top of page
  • Writer's pictureDimitri Ozerkov

Сreativity and Daydream. Korean Eye 2020: Contemporary Korean Art

On 24 March 2020, the Hermitage broadcast online from the General Staff building the opening of the exhibition “Сreativity and Daydream. Korean Eye 2020: Contemporary Korean Art” and a presentation of the display by its curators. This event is the continuation of a series of projects that sees the State Hermitage organizing group exhibitions of young artists from different countries.

After shows of American, British and Japanese talents, the Hermitage has turned its attention to the art of South Korea. The exhibition invites viewers to acquaint themselves with a phenomenon almost unknown to the Russian public – the contemporary South Korean art scene.

As Mikhail Borisovich Piotrovsky, General Director of the State Hermitage, observed in his video address: “The Hermitage is opening an exhibition of very young Korean artists – artists from a nation where they are fond of astonishing the world with their unexpected turns in politics and economics, with their achievements, their art, their super-popular groups and films that stun festival juries. At the same time, Korea’s soul and its national character remain a closed book for the world, although nobody especially hides them. We are continuing two traditions: on the one hand, we have repeatedly held very strong exhibitions of classic Korean art that featured examples of high national art, pieces that bear the title ‘national heritage’. Today we are showing entirely new art, what has been created in South Korea after the country opened up to the world. The other tradition that we are continuing for several years now in conjunction with the Saatchi Gallery is exhibitions of very young artists. We bring them out into the world, as it were, through an exhibition, first in the Hermitage, then in London. It is the same this time: the exhibition will run in the Hermitage, then in London, in the Saatchi Gallery, and after that it will go back to Seoul. As a result of that tour, the artists who have been specially selected by our specialists along with British and Korean ones will become famous and successful. This is the second exhibition that we are opening without a formal ceremony, without having an audience present. The museum is closed for quarantine, but on the other hand the exhibition will be regularly transmitted on the website and on all the Hermitage’s social media pages, which means that it will be seen by considerably more people than would do, if it were just those who physically come to the museum. I think that the exhibition is very timely. It is splendid and will make a big impression on everyone, especially as Korea is a country that seems to have overcome the coronavirus.”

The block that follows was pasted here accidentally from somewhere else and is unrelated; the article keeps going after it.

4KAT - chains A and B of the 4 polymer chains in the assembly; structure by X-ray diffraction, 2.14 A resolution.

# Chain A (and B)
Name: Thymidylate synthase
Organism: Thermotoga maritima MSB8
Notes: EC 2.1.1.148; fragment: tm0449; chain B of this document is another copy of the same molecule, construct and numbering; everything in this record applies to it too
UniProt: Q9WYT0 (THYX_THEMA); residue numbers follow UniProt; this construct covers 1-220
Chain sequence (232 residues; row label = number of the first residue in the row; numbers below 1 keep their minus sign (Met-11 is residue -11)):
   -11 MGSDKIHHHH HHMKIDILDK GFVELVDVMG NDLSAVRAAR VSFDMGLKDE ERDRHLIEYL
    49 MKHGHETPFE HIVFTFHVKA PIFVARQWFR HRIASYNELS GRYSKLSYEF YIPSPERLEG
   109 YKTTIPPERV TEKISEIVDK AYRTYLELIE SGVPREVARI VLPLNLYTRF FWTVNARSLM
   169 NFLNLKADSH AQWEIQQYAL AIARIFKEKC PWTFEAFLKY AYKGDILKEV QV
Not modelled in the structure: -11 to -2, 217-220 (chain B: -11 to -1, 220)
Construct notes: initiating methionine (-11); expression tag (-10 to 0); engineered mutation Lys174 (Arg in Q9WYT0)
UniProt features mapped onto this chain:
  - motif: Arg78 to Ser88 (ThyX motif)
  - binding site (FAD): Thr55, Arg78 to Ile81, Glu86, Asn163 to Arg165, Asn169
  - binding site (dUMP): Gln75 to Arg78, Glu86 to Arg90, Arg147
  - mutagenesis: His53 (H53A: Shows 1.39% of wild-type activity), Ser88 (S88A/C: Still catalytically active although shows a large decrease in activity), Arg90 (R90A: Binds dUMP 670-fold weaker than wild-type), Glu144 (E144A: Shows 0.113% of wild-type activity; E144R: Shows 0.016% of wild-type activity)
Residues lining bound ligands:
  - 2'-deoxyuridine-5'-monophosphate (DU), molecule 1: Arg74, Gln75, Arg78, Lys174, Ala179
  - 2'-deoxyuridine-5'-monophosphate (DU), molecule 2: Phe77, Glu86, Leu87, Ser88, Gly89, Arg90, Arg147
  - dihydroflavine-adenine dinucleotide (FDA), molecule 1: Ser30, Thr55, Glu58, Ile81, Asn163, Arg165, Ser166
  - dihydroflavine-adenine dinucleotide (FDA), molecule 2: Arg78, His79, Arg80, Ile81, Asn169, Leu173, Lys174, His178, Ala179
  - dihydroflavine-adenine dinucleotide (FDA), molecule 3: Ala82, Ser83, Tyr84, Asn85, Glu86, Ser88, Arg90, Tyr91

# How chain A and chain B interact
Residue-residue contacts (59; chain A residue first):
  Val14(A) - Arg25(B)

The exhibition brings together works by 16 artists, including Gosari, Young In Hong, Lee Youngbaek, Sekyung Lee, Doowon, Cody Choi, Jungho Oak, Baek Jungki, Won Woo Lee, Da In Park, Eunha Kim, Hoyeon Kang, Kwantaeck Park, Lee Youngbaek , Meekyoung Shin, Park Miock and Yoonsuk Choi. The display features such different genres as installation, performance, painting, sculpture, ceramics, embroidery, video art and photography. All the works have been created over the past few years and are being presented in Russia for the first time.